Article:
In contrast, Carter discusses the role of the female vampire in literature and the progression of these roles in modern literature. Carter states that “[f]rom the feminine viewpoint, then, vampire sexuality as portrayed in fiction, far from being ‘incomplete,’ instead compensates for the defects in conventional masculine sexual patterns” (Carter). This can be applied to Louis and Claudia, as Louis was neither fatherly nor a protector as a human, yet he gains these qualities after Lestat’s changing of Claudia. Louis feeds on Claudia instinctively, not because he is a sexual threat or predator, but because he “was torn in agony” (Rice 89) over his needs as a vampire and his former human expectations. The vampires in Interview are more consumed with how to spend the rest of eternity, rather than pillaging society of its innocence.
This is not to say that some of the vampires in Interview with the Vampire do not display animalistic characteristics, as Lestat describes them as “[p]redators” (Rice 82). But while the vampires in Interview prey on humans to an extent, they pose an even bigger threat to other vampires. Lestat remarks to Louis that “Vampires are killers! They don’t want you or your sensibility! They’ll see you coming long before you see them, and they’ll see your flaw; and, distrusting you, they’ll seek to kill you … they are lone predators and seek for companionship no more than cats in the jungle” (Rice 82). Yet Lestat, Louis, Claudia, and Armand want nothing more than companionship. So while the threatening image of the vampire has been lessened to an extent, they still reflect the mysterious and enigmatic qualities of past literary vampires.
Although this article is written prior to the Twilight series and the rise in popularity of the Southern Vampire Mysteries/the True Blood television series, it clearly applies to the twenty-first century revival of the vampire novel in American culture. At times, Carter seems to credit sexuality too much for the revitalized popularity of the vampire novel, but she makes a great point when she writes that novels such as Interview with the Vampire “appeals to the reader by addressing the human desire to know the mind of the Other” (Carter). Whereas vampire novels of the past (Carmilla, Dracula) offer no narration or viewpoint of the vampires, Interview is told from the perspective of one. By changing to this narrative technique, the reader gains insight into the mysterious, as the “process of touching an alien mind constitutes one of the most powerful attractions of contemporary vampire fiction …. we get a glimpse into a mode of being somehow both human and nonhuman.” (Carter).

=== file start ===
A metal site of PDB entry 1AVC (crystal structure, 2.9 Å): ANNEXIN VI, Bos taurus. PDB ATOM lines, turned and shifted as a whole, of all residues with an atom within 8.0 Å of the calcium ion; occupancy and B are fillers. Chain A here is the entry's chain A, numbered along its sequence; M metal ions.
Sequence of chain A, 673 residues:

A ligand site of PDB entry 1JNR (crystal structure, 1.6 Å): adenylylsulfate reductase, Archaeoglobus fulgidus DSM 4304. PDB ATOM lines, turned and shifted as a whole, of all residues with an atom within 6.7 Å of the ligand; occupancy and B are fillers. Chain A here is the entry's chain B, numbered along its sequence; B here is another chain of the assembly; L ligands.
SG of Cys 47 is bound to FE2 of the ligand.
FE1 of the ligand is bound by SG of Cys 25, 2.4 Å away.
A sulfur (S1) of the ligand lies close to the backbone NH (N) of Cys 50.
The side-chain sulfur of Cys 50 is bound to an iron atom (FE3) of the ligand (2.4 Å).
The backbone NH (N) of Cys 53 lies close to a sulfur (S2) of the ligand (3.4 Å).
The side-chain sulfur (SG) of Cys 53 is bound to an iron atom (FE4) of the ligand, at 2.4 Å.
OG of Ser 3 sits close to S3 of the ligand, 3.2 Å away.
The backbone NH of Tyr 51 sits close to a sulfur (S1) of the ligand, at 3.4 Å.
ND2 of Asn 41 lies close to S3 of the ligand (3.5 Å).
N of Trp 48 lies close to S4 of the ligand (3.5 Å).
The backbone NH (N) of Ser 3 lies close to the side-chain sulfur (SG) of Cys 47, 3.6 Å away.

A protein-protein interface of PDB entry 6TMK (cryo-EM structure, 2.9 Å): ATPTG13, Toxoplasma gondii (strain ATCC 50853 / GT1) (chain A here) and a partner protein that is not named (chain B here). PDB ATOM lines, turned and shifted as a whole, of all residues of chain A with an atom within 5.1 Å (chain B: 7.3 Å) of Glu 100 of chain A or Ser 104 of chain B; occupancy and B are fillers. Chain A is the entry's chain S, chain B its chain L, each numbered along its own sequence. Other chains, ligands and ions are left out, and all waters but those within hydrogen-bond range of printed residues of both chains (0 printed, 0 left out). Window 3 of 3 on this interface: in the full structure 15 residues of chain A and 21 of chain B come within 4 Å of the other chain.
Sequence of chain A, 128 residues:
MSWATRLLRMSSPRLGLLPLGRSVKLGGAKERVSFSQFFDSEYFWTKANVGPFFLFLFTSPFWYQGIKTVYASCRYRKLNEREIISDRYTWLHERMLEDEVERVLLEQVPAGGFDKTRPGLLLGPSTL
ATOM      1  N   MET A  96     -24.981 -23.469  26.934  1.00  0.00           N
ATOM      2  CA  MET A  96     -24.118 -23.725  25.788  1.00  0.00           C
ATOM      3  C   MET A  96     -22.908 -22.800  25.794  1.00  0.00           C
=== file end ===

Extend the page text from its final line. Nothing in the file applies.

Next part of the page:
I think that this online artifact provides a new aspect to the debate surrounding the revitalized popularity of the vampire. Having not read most of the modern vampire stories discussed by Carter, she does a good job of summarizing the progression of the vampire from the nineteenth century to present day. Sexuality is unquestionably a constant theme of the vampire novel, and Carter shows how this theme has progressed throughout the years. Yet the vampire no longer simply represents a sexual threat, as the modern “vampire longs for communication and self-disclosure as well as self knowledge” (Carter). Readers have been let into the mind of the literary vampire and have unquestionably decided that they want to know more.
Carter, Margaret L. Lust, Love, and the Literary Vampire. Strange Horizons.
July 22, 2002. http://www.strangehorizons.com/2002/20020722/vampire.shtml
Rice, Anne. Interview with the Vampire. Random House Publishing, New York. 1976.